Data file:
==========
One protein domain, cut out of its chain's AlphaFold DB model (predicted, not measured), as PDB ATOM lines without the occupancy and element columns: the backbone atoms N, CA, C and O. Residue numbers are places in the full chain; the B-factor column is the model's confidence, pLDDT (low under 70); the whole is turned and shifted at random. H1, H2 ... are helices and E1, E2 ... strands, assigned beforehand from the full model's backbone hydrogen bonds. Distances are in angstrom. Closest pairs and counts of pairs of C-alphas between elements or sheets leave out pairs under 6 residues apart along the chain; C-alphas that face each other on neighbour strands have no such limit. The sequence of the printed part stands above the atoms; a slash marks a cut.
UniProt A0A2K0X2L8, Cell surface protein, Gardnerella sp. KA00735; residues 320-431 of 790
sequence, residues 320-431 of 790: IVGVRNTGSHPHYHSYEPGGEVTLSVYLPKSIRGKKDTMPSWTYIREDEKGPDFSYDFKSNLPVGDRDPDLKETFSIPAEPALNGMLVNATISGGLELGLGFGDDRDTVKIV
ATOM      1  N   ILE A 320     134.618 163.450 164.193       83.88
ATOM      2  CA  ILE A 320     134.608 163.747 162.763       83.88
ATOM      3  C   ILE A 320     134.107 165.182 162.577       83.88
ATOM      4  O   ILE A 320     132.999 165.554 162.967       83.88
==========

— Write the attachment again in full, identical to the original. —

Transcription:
One protein domain, cut out of its chain's AlphaFold DB model (predicted, not measured), as PDB ATOM lines without the occupancy and element columns: the backbone atoms N, CA, C and O. Residue numbers are places in the full chain; the B-factor column is the model's confidence, pLDDT (low under 70); the whole is turned and shifted at random. H1, H2 ... are helices and E1, E2 ... strands, assigned beforehand from the full model's backbone hydrogen bonds. Distances are in angstrom. Closest pairs and counts of pairs of C-alphas between elements or sheets leave out pairs under 6 residues apart along the chain; C-alphas that face each other on neighbour strands have no such limit. The sequence of the printed part stands above the atoms; a slash marks a cut.
UniProt A0A2K0X2L8, Cell surface protein, Gardnerella sp. KA00735; residues 320-431 of 790
sequence, residues 320-431 of 790: IVGVRNTGSHPHYHSYEPGGEVTLSVYLPKSIRGKKDTMPSWTYIREDEKGPDFSYDFKSNLPVGDRDPDLKETFSIPAEPALNGMLVNATISGGLELGLGFGDDRDTVKIV
ATOM      1  N   ILE A 320     134.618 163.450 164.193       83.88
ATOM      2  CA  ILE A 320     134.608 163.747 162.763       83.88
ATOM      3  C   ILE A 320     134.107 165.182 162.577       83.88
ATOM      4  O   ILE A 320     132.999 165.554 162.967       83.88